However, we found that, except for general environmental aspects, companies usually did not monitor nor disclose social and environmental performance publicly, making it difficult to judge whether the CSR activities they claim to implement are effective, in turn leading to risks of false claims and greenwashing. These risks can be mitigated, as has been done by some companies reviewed in this study (e.g., Trident, Thai Union), by having their own facilities or fishing operations independently certified.
Transparency, or lack thereof, remains a key issue for assessing the CSR practices and performances of companies. If performance would be made more transparent, the business case for CSR may still be limited by the fact that many of the companies reviewed in this study are not consumer-facing, restricting the extent to which NGOs can leverage their reputation and threaten their market access [61]. Indeed, given that over 70% of retail purchases of seafood take place in supermarkets in many countries [85], retailers in the United States, the European Union and now Japan, have been the primary target of private governance systems in global seafood value chains. However, these markets consume only 35% of total marine fisheries landings and thus, leaving seafood sold and consumed in developing world markets which are unaffected by retailer pressure in developed countries [86]. Moreover, some of the companies reviewed here also sell into markets where demand for sustainability is low or non-existent.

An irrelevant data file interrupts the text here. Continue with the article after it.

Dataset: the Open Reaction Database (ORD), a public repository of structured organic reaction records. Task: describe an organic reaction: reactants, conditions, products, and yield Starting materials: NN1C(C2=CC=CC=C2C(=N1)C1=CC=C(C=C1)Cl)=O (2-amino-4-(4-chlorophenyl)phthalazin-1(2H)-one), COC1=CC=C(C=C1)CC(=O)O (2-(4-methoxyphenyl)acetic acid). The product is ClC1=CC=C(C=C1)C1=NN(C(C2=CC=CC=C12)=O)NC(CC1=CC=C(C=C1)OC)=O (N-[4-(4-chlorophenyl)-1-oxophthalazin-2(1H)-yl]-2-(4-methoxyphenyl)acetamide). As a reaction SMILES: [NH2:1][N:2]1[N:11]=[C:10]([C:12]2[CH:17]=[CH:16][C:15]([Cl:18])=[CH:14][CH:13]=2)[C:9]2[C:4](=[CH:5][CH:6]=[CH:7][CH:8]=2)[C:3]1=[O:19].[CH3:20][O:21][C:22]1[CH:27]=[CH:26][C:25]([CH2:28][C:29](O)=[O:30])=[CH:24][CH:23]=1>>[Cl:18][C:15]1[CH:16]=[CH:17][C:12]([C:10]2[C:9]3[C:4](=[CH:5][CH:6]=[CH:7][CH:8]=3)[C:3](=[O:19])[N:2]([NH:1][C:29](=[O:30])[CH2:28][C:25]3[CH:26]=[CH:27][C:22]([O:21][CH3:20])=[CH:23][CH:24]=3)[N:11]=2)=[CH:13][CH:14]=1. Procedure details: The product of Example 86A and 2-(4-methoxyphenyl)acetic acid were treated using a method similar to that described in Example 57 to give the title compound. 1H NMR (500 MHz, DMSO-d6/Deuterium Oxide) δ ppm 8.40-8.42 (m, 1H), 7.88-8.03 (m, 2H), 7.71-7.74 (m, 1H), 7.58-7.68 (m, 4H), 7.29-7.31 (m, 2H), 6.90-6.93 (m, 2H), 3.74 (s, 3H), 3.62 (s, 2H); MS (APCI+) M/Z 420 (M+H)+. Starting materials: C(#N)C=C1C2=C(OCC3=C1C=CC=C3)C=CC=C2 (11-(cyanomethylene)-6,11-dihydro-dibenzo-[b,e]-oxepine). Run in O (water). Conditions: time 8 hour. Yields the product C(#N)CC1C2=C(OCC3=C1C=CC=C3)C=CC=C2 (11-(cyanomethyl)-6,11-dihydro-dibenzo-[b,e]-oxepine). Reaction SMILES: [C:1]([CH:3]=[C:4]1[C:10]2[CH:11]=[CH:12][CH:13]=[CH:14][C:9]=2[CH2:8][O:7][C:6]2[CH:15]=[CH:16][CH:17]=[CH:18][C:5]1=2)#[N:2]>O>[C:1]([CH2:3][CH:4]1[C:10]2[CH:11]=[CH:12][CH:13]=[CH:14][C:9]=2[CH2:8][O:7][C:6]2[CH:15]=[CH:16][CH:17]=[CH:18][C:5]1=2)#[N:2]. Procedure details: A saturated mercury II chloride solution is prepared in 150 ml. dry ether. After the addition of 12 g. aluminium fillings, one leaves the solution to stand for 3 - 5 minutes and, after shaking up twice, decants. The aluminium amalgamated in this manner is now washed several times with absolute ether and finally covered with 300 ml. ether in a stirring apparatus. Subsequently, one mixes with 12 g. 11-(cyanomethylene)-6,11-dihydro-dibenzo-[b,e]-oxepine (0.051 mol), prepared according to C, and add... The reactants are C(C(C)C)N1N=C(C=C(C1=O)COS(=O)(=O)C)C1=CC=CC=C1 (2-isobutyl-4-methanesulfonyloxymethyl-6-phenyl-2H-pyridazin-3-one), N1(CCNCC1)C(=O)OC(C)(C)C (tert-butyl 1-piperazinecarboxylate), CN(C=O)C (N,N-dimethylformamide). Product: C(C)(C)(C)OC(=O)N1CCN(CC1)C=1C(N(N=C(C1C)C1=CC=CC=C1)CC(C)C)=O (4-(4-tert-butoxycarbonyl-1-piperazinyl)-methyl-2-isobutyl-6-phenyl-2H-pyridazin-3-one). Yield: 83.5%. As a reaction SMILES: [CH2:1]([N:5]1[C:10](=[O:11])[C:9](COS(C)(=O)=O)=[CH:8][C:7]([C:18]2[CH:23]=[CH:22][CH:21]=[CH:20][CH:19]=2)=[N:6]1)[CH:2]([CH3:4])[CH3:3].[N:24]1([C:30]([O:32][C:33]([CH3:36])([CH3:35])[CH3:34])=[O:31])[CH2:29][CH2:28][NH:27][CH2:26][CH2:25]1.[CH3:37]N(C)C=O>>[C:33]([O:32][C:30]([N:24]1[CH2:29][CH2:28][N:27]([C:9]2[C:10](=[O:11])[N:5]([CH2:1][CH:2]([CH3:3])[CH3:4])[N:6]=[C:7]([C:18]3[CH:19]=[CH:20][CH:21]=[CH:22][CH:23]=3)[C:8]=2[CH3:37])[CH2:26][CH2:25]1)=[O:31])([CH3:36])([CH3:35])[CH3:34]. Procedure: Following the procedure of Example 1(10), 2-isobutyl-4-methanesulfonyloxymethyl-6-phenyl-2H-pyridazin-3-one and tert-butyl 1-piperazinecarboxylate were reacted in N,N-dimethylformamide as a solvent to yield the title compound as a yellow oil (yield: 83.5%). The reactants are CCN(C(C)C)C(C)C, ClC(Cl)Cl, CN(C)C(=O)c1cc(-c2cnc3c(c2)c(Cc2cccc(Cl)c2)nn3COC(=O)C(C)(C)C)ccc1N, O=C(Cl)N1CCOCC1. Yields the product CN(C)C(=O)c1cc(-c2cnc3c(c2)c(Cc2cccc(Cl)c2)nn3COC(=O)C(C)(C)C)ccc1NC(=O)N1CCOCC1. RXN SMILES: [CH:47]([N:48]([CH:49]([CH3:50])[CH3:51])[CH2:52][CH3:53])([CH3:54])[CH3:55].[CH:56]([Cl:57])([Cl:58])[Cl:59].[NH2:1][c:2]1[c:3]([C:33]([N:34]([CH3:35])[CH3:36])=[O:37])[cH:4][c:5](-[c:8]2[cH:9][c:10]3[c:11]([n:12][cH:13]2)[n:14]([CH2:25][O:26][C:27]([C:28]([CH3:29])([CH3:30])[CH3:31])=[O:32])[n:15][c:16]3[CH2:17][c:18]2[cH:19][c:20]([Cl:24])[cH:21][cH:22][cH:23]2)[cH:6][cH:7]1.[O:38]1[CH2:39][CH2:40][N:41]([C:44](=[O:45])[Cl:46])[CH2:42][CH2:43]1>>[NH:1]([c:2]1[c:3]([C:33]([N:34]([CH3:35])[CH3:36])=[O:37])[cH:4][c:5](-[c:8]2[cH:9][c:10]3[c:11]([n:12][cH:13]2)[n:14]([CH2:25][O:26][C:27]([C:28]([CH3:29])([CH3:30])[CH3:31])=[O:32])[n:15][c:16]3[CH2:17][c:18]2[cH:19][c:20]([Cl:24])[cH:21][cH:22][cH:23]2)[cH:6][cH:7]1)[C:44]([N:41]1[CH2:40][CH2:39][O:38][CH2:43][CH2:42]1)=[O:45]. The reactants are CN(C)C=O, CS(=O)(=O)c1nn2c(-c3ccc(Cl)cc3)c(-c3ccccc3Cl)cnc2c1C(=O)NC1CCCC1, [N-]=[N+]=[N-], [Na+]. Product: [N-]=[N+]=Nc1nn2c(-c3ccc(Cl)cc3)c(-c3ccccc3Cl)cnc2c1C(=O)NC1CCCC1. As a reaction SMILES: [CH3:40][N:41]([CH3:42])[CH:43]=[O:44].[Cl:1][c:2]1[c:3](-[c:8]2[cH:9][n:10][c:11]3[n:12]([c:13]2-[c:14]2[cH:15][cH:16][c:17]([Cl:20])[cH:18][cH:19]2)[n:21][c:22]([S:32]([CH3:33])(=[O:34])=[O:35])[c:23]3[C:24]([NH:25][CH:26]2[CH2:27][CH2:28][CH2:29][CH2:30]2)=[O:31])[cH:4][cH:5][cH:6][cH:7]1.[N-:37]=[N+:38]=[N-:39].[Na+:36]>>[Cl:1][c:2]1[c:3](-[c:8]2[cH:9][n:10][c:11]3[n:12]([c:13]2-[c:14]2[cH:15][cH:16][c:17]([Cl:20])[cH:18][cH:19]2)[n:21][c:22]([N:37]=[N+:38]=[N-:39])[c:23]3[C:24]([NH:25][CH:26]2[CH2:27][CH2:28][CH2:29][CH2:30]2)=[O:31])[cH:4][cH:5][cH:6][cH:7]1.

For non-consumer-facing companies, a potential point of leverage for improving their business case through sustainable practices, is investors. Impact investment funds targeting seafood have recently been emerging (e.g., the Meloy Fund, Encourage capital) together with principles for investment in sustainable wild capture fisheries [87]. However, the effectiveness of this approach remains to be studied, and none of the companies in this study mention working with impact investors. In summary, making company level improvements is a valuable and valid approach towards the social and environmental performance of large seafood companies, but limited by the extent to which these improvements benefit those companies, such as increased market access, reputation and improved efficiency.

4.4. Partnerships